So it doesn’t get infected

and cause unnecessary sickness

So that I can remember that I’m not

the only one in this

And I get to look back and see

That I’ve been through this before a time or two or three

And just like I learned before,

This isn’t the end of me.


You Have to Try!


Apparently, I’m pretty flexible compared to other people. I learned this because i tried bikram yoga and the instructor commented on it a couple times. Then when I started crossfit, the first night the coach asked me if I had an athletic background because of my flexibility. He complimented me on it every session for the first two weeks. 
I never would have been awakened to that talent if i wasn’t willing to try something.
There is so much in you waiting to be released, but it’s lying dormant because you’re afraid to be adventurous. 
Jesus tells us to come to Him as a child. As a person who has worked with children of all ages I have an interesting understanding of what that means.  One meaning is put this way by Bill Johnson “Embrace the adventure.” Because children haven’t had enough experiences to get bored with life they look at each day as day to discover something new about the world. They approach each day with new questions. They are fully aware that they don’t know everything and that doesn’t bring them a sense of shame. As a result, they’re always in a position to learn something new. 

Your journey with Christ is to be an ever evolving lifelong adventure. Ask questions. Try new different things. Step out into new territory and conquer it. The world is waiting for you discover who you really are. 


Let It Go


If you cling to your life, you will lose it, and if you let your life go, you will save it. (‭Luke‬ ‭17‬:‭33‬ NLT)

One summer day in 2006, I was walking around my neighborhood. Some guys called me over to their car to ask me a question. I walked near the car to hear what they were saying. I had my phone in my hand (remember this was 2006 before snatching phones was really a thing) and the one in the passenger’s seat grabbed it and they sped off. Unfortunately, I was still holding on to it. So I was dragged for a few seconds until holding on was no longer possible. I stood up and I was kinda dazed. I touched the side of my head and pulled out a chunk of hair. I walked over to the first person I saw. Although it was in the middle of day and they had been outside the entire time, they hadn’t even seen the whole ordeal because it happened so quickly. They let me in and I called my parents. Within minutes, my dad was there to pick me up. When I got home, my mom told me not to worry about anything. First, because I was safe and it was just a phone. Second, coincidentally she had just ordered new phones for all of us and my new one was already on the way. It was going to be a surprise.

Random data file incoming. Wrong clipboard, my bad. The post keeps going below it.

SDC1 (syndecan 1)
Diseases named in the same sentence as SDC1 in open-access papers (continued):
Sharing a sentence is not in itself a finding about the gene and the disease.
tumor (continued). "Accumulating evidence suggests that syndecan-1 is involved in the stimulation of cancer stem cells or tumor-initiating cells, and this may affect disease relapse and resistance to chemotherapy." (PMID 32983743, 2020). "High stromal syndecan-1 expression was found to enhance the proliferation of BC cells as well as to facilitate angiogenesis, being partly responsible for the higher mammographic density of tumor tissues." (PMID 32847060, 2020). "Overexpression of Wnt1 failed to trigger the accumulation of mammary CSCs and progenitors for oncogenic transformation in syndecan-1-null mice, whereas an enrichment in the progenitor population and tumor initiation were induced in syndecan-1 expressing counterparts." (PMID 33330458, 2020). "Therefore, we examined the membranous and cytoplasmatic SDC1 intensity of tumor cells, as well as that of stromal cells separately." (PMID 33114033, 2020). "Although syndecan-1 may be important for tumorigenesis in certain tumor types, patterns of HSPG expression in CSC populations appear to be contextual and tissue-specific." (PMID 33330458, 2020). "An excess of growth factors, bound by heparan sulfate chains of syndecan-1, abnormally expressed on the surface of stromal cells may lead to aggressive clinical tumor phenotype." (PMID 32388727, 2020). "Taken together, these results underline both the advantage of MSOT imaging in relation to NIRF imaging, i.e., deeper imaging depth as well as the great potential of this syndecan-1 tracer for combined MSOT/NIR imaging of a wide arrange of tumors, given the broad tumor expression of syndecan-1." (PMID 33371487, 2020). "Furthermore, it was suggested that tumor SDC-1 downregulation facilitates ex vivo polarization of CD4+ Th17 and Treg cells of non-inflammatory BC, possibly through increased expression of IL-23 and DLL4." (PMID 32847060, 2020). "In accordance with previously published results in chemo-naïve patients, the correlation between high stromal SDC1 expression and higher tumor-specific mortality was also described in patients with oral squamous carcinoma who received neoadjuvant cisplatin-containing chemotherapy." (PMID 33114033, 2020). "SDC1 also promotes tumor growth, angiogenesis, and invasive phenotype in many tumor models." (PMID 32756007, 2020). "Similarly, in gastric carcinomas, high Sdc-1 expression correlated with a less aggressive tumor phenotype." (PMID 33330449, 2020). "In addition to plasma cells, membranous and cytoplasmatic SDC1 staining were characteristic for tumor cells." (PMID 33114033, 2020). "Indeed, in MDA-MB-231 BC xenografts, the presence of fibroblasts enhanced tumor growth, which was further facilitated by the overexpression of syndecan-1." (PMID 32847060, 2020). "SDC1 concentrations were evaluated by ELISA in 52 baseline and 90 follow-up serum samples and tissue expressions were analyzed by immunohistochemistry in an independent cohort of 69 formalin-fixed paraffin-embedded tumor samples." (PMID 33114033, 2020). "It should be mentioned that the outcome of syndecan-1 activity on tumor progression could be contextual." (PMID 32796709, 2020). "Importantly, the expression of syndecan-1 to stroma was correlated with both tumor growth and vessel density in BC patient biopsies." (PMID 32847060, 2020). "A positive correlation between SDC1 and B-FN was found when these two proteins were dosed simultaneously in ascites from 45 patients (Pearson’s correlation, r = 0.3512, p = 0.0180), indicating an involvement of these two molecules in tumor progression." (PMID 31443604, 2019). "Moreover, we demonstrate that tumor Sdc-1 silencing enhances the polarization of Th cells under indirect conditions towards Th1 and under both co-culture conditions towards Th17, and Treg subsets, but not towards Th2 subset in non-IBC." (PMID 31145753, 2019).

Sometimes, you can just be walking around and minding your business when someone or something comes along and completely disrupts your life. You have a choice to keep holding on, be dragged along and risk losing your belongings or you can just let your old life go.

Remember, my mom already had a replacement on the way. What are you blocking from coming into your life because you won’t let the old one go?

The major point I’m making here is that eventually you’re going to lose it any way. Save yourself some time. Save yourself some pain. Be like Elsa and let it go.


How Stuff Works



If you don’t know anything about the mechanics of cars, when yours breaks down you take it to someone who knows what they’re doing.

When your computer starts doing weird things you take it to a computer store because hopefully there’ll be someone there who knows how to fix it. 
When something goes wrong with your kitchen sink, you call someone who knows about kitchen sinks. 
When your life is in shambles, you try to fix it yourself.
Why? Are you the giver or maker of life? Do you *really* know how it works? 
When you make a mistake, learn from it but don’t try to fix it. Most of the time you’ll be making moves based on the same limited perspective that got you into the original predicament. 
Life will always happen the way it’s supposed to.
Relax, live, learn, apply and only look back BRIEFLY to see how far you’ve come.